Board members tend to stay with companies for a relatively long time, but, like employees, sometimes it makes sense for a board member to leave. Here is what I try to do when a board member departs:
Get a written resignation that makes clear the date of resignation and also includes a resignation from any other roles with the company (officer, committee member, trustee of any benefit plan, etc.)
Make sure you have a signed copy of the director’s indemnity agreement. This is the agreement in which the company promises to indemnify and defend the director if he or she is pulled into a legal claim related to any decision the director made in the course of providing services as a director.
Vesting of Equity
Figure out any vesting applicable to the person—if the vesting is not crystal clear, it would be appropriate as part of the resignation letter to clarify that all vesting will cease as of that date with respect to all outstanding vesting equity. Check if there is any acceleration of vesting that might apply to the director, or if the board wants to accelerate any of the vesting. It is a good idea to be very clear with the person about the number of vested shares as of immediately following termination.
Exercise of Options
Check if the director has any kind of special post-termination vesting arrangement, and make sure he or she is aware of the need to exercise within the applicable window. If the board wants to give the director more time to exercise than the typical 90 day window, they need to act quickly to do that before the period would otherwise expire.
For an incoming director, here are some things that you should consider as part of your on-boarding process:
Appointment or Election
Be sure to carefully document exactly how the director joined the board. Make sure the board has enough authorized seats, which may require amending a voting agreement or getting a specific preferred stockholder consent if the voting agreement or the company’s certificate of incorporation includes any limitations on the size of the board. Then be sure to understand whether the board has the power to appoint the new director to fill any existing vacancy. Sometimes, the only way to get a new director on will be to have stockholders elect the person directly. In any event, it is a good idea to have the stockholders periodically re-elect the director slate.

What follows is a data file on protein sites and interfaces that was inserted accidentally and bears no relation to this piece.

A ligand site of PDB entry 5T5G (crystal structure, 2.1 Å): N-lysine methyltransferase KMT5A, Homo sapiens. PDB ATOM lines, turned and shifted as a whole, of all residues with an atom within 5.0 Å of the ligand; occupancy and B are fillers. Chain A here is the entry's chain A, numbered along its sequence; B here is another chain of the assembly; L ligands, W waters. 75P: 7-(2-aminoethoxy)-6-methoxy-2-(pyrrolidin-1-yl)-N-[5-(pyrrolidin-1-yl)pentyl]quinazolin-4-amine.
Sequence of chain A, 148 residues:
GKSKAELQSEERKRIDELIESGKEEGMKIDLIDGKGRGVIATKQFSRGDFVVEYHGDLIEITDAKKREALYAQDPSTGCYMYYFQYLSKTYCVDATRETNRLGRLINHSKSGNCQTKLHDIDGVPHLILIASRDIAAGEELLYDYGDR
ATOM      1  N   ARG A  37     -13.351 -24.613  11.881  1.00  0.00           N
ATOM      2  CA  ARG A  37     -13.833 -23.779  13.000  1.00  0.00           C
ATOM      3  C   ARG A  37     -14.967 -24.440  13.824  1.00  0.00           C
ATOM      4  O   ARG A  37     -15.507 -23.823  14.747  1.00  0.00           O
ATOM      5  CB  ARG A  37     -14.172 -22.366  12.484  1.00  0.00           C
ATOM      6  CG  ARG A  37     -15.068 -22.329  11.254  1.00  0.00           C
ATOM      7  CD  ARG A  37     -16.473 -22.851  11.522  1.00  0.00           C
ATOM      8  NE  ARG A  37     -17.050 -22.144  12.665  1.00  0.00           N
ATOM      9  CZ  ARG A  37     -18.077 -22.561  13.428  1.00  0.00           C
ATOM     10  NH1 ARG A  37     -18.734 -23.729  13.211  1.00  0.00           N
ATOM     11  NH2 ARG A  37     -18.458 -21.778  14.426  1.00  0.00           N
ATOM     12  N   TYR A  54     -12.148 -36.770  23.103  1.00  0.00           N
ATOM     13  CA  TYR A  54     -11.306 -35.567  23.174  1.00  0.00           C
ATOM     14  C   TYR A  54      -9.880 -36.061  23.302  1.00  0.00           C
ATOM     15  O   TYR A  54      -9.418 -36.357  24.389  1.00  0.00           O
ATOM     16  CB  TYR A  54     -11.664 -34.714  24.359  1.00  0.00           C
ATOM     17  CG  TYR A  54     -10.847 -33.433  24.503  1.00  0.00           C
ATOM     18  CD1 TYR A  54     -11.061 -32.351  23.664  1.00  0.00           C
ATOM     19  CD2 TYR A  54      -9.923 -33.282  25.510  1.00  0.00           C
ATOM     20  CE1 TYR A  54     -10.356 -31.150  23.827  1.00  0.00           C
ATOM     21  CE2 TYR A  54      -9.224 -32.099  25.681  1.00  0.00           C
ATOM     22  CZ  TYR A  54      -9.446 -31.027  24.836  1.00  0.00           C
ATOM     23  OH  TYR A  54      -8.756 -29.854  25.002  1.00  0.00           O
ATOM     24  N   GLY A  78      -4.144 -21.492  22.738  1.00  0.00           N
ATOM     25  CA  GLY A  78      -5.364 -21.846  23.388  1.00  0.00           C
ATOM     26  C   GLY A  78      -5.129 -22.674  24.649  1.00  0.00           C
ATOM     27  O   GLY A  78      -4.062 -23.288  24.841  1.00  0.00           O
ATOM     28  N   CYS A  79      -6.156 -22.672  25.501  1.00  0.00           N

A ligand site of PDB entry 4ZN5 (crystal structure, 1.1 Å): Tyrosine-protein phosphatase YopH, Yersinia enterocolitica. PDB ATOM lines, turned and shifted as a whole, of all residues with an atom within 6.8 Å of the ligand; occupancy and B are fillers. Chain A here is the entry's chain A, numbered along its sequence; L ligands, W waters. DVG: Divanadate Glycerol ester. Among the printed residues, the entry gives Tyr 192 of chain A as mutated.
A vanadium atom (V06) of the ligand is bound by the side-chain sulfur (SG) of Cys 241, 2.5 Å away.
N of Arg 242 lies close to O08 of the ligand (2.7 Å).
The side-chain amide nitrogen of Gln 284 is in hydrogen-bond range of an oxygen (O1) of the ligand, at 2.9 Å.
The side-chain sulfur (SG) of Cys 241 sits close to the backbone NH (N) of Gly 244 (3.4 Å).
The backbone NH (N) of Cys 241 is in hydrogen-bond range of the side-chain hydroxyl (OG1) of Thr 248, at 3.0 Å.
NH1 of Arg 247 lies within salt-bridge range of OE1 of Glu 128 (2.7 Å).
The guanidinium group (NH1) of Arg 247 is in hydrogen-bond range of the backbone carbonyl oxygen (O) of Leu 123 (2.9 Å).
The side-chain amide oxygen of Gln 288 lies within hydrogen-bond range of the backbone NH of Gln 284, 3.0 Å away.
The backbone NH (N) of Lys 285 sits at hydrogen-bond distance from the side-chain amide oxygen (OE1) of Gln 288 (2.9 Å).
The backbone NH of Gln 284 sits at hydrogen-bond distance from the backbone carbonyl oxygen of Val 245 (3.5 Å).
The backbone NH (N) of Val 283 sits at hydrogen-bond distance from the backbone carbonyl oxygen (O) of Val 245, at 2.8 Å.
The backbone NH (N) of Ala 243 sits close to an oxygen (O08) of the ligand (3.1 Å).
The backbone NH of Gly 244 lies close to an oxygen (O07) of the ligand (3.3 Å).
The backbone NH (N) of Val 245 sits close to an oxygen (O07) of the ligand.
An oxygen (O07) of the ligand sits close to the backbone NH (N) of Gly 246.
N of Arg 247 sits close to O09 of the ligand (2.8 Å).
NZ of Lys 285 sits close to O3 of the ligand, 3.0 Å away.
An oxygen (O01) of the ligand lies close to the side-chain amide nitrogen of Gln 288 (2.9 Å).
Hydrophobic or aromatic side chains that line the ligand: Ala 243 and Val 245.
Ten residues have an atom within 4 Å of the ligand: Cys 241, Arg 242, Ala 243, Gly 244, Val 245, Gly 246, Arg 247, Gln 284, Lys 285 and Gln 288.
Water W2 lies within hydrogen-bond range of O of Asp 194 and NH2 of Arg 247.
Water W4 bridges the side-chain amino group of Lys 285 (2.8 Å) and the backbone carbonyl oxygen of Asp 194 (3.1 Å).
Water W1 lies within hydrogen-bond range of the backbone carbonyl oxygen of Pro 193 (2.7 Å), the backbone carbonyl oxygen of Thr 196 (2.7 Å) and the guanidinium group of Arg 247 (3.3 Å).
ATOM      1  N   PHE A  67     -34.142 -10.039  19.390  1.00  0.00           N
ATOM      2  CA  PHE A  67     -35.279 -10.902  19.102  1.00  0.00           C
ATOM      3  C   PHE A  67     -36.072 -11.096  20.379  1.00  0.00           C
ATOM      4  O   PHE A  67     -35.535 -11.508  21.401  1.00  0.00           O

Especially if you have dreams of being a public company someday, it may be a good idea to ask the incoming director to provide the type of information you will need to disclose about your directors if you ever become a public company. Your lawyer can probably get you a sample questionnaire that fits the bill. If that disclosure could be uncomfortable or embarrassing to your company, it is better to find that out earlier rather than later. If you have concerns based on the information you receive, or if you have any reason to believe you are not getting complete information, you may want to consider conducting a background check as well.
Make sure you know what the equity grant is going to be. Understand if there is going to be any sort of acceleration on a change of control (it is not unusual for an outside director to get full acceleration on a single trigger), as well as whether the person is going to be able to “early exercise” or get an extended post-termination exercise period.
Have the director sign the company’s standard form of indemnity agreement. If you do not have a standard form, get one, and make sure all of the directors sign it. It is also a good idea to make sure the form indemnity agreement is approved by the company’s stockholders.
Directors have fiduciary duties that require them to keep company information confidential. Some companies sign new directors up to advisor-type agreements, but if directors are just performing the typical tasks of a director and not also occasionally showing up to work side-by-side with the business or technical teams, you can feel comfortable skipping confidentiality and invention assignment documents for them.
Most directors have a pretty good understanding of their legal responsibilities. We occasionally give them short memos on fiduciary obligations, and there are hundreds of such memos easily available from a variety of sources. Be aware, however, that such memos can come across as pedantic and not particularly helpful, since the responsibilities are easy to describe but often more difficult to apply to specific circumstances in the heat of a tough decision.
Getting Up To Speed
I find that a lot of companies want to make sure that the directors get an education about the company’s products and culture, and figure out ways to make sure that the director gets a deep understanding of the business, either through experiencing the products, participating in sales calls, visiting the offices or some other means. None of that is legally required, of course, but worth considering to make sure that the director has an accurate understanding of the business.
Being very clear about exactly who is on your board and when and how each person joined or left your board is important, and mistakes in this regard can call into question other actions and decisions of the board, so we encourage you to work with your counsel to make sure that these transitions are handled the right way.